The inaugural Mudsummer Classic fell on a Wednesday night, like it always has, in 2013. When the checkered flag flew, Austin Dillon emerged victorious by more than a second over Kyle Larson in a green-white-checkered finish. But what was more memorable was Norm Benning’s last ditch effort to make the race in his self-owned No. 57 truck. In the last chance qualifier, he fought hard, slipping and sliding, while bouncing off of the wall coming to the checkered flag.
The hard work paid off though, as he held off Clay Greenfield to make the field, leaving fellow drivers cheering for his success.
But that success was short-lived when Benning saw the damage caused by his very physical battle with Greenfield. The truck needed several repairs in a short amount of time if Benning was going to be able to race.
Enter his fellow competitors. Excited over the effort Benning put in to make the main event, crew members from several teams descended on his truck, beating out the damage, changing tires and making repairs to the exhaust, which was broken from its mount and dragging on the ground.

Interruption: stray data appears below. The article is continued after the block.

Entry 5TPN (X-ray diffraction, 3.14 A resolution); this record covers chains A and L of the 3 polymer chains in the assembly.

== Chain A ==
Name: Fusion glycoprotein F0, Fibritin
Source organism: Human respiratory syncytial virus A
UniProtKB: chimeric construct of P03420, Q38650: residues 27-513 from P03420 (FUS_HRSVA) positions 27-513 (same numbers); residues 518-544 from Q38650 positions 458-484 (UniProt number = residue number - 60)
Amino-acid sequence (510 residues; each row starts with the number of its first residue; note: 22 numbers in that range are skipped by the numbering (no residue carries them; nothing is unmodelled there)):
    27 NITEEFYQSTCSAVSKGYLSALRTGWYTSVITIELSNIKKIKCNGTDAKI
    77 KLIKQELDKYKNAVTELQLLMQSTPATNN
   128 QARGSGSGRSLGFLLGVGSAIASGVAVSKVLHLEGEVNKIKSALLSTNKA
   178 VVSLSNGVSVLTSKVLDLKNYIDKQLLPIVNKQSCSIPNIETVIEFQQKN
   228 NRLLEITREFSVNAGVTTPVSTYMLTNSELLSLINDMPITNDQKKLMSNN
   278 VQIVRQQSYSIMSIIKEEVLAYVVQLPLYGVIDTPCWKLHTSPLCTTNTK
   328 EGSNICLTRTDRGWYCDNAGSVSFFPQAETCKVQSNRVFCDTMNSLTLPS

“I couldn’t get to my own truck through all the people working on it,” Benning said at the time. “I want to personally thank each and every one of them. There were so many, I can’t remember them all. But I really appreciate what they did.
“I don’t get an opportunity to have a level playing field too often. It wasn’t about aerodynamics at Eldora and it wasn’t about big horsepower. I’d love an opportunity to come out and do it right every week, but I just don’t have the money.”
Though Benning was never a factor for the win in the main event, the feel-good story of a team on a miniscule budget barely making the field added to the appeal of an already exciting race.
The following year, the excitement again returned as the series headed back to Eldora. Heading into that race, I wondered whether the new had worn off and if it would be just another race, but once again, it didn’t disappoint.